After crossing the obvious deep narrow gorge via a wooden bridge we came across the Tannahill Walkway. a tarmac balcony trail leading gently down to Glen Park which offers great views over Paisley and Glasgow. Robert Tannahill was a local Paisley poet and songwriter who was a fan of Robert Burns. He loved his local hills above the town so this path is a fitting lasting tribute to him. Glasgow might not have an ancient volcano beside its city centre or a dramatic castle on a rock within its city limits but it does have Dumbarton Rock and Castle and the Gleniffer Braes/ Kilpatrick Hills as a nearby ( far less tourists, much cheaper) Edinburgh equivalent.

His very interesting and rather sad story here. Surprising what his songs/tunes/lyrics later evolved into. You might not have heard of him, unless you are a local, but you will know these melodies.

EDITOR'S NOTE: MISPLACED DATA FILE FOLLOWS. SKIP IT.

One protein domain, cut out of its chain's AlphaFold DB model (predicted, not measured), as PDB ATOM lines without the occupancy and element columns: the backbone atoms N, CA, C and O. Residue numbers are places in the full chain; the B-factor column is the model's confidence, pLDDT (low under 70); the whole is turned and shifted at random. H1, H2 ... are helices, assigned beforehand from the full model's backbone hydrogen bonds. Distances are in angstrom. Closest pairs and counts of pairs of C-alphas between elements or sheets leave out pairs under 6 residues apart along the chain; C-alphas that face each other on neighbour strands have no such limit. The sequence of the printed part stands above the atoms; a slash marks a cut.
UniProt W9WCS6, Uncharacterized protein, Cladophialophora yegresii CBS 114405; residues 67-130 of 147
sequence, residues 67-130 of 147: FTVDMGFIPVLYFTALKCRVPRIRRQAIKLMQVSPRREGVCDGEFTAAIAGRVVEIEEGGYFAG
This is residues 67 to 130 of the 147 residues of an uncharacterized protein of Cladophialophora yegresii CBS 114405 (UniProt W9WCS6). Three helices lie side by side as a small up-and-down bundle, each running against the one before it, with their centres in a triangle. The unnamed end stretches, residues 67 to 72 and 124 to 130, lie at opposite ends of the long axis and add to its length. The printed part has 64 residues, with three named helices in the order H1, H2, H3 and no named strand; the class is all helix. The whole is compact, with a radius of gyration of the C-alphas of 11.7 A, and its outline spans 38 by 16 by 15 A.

Info sign on path.

This balcony trail on the edge of the escarpment led Alan and I down to Glen Park and offers outstanding views, even with slightly murky visibility on this occasion. Part of Stanely Reservoir here.


Overnight storms and rain clouds departing from Paisley and Glasgow.

A patch of blue sky and sunlight over Foxbar and Paisley.


Standing on the escarpment edge overlooking Hi Rise flats in Paisley.


Stanely Reservoir. On a nice sunny day this gives a blue Mediterranean sparkle to the town.

Paisley Town Centre and Glasgow Airport. ( This airport is right beside Paisley but only a short bus ride or drive to Glasgow City Centre from here.

 Glen Park and the Dams walkway.


One of several ponds/dams in this area.


The woodland floor in autumn.

 Crossing a gully.

 Scottish woods in November.


Due to the levels of rain falling in the last few days the famous waterfall plunging over a cliff was very impressive. In summer it can be just a trickle  but this was thrilling even though I first visited here when I was around six or seven with my Mum, aunt and cousins.